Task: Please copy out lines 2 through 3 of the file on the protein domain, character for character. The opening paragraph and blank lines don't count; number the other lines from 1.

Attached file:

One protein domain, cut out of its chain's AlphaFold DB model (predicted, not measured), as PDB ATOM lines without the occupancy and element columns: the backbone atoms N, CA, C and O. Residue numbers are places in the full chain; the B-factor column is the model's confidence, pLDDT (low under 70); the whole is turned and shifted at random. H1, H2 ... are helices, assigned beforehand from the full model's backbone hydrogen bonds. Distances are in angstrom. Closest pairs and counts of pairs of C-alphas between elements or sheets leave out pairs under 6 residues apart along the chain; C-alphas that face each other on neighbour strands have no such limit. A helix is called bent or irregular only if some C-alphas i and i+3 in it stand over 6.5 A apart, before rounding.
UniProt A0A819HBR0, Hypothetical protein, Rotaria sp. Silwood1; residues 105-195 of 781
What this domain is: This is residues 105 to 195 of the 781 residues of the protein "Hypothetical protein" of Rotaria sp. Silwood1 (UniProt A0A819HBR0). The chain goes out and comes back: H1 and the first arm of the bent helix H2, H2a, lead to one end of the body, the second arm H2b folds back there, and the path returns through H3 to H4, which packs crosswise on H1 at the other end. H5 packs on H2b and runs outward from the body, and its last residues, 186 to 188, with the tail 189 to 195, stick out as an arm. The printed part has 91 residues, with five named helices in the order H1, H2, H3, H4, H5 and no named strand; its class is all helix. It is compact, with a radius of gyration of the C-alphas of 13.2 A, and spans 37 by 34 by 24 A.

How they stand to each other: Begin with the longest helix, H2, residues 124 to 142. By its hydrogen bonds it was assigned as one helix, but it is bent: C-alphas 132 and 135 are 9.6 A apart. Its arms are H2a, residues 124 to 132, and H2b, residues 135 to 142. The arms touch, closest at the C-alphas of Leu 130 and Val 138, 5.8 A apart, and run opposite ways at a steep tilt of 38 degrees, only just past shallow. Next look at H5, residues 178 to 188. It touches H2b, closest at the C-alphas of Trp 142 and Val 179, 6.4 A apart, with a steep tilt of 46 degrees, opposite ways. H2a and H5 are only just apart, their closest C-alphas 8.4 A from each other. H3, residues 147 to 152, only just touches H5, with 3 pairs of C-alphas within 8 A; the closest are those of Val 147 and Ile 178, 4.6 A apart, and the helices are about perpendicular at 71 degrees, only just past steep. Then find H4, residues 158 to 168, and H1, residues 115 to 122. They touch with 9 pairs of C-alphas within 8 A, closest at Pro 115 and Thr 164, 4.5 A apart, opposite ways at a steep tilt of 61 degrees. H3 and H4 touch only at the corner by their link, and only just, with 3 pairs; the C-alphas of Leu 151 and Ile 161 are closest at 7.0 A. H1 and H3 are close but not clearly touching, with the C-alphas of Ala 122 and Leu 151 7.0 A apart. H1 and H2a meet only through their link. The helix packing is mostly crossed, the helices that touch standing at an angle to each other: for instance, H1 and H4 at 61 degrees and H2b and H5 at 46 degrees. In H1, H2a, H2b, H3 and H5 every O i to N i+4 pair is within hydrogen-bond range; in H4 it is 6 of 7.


What this domain is: This is residues 105 to 195 of the 781 residues of the protein "Hypothetical protein" of Rotaria sp. Silwood1 (UniProt A0A819HBR0). The chain goes out and comes back: H1 and the first arm of the bent helix H2, H2a, lead to one end of the body, the second arm H2b folds back there, and the path returns through H3 to H4, which packs crosswise on H1 at the other end. H5 packs on H2b and runs outward from the body, and its last residues, 186 to 188, with the tail 189 to 195, stick out as an arm. The printed part has 91 residues, with five named helices in the order H1, H2, H3, H4, H5 and no named strand; its class is all helix. It is compact, with a radius of gyration of the C-alphas of 13.2 A, and spans 37 by 34 by 24 A.

How they stand to each other: Begin with the longest helix, H2, residues 124 to 142. By its hydrogen bonds it was assigned as one helix, but it is bent: C-alphas 132 and 135 are 9.6 A apart. Its arms are H2a, residues 124 to 132, and H2b, residues 135 to 142. The arms touch, closest at the C-alphas of Leu 130 and Val 138, 5.8 A apart, and run opposite ways at a steep tilt of 38 degrees, only just past shallow. Next look at H5, residues 178 to 188. It touches H2b, closest at the C-alphas of Trp 142 and Val 179, 6.4 A apart, with a steep tilt of 46 degrees, opposite ways. H2a and H5 are only just apart, their closest C-alphas 8.4 A from each other. H3, residues 147 to 152, only just touches H5, with 3 pairs of C-alphas within 8 A; the closest are those of Val 147 and Ile 178, 4.6 A apart, and the helices are about perpendicular at 71 degrees, only just past steep. Then find H4, residues 158 to 168, and H1, residues 115 to 122. They touch with 9 pairs of C-alphas within 8 A, closest at Pro 115 and Thr 164, 4.5 A apart, opposite ways at a steep tilt of 61 degrees. H3 and H4 touch only at the corner by their link, and only just, with 3 pairs; the C-alphas of Leu 151 and Ile 161 are closest at 7.0 A. H1 and H3 are close but not clearly touching, with the C-alphas of Ala 122 and Leu 151 7.0 A apart. H1 and H2a meet only through their link. The helix packing is mostly crossed, the helices that touch standing at an angle to each other: for instance, H1 and H4 at 61 degrees and H2b and H5 at 46 degrees. In H1, H2a, H2b, H3 and H5 every O i to N i+4 pair is within hydrogen-bond range; in H4 it is 6 of 7.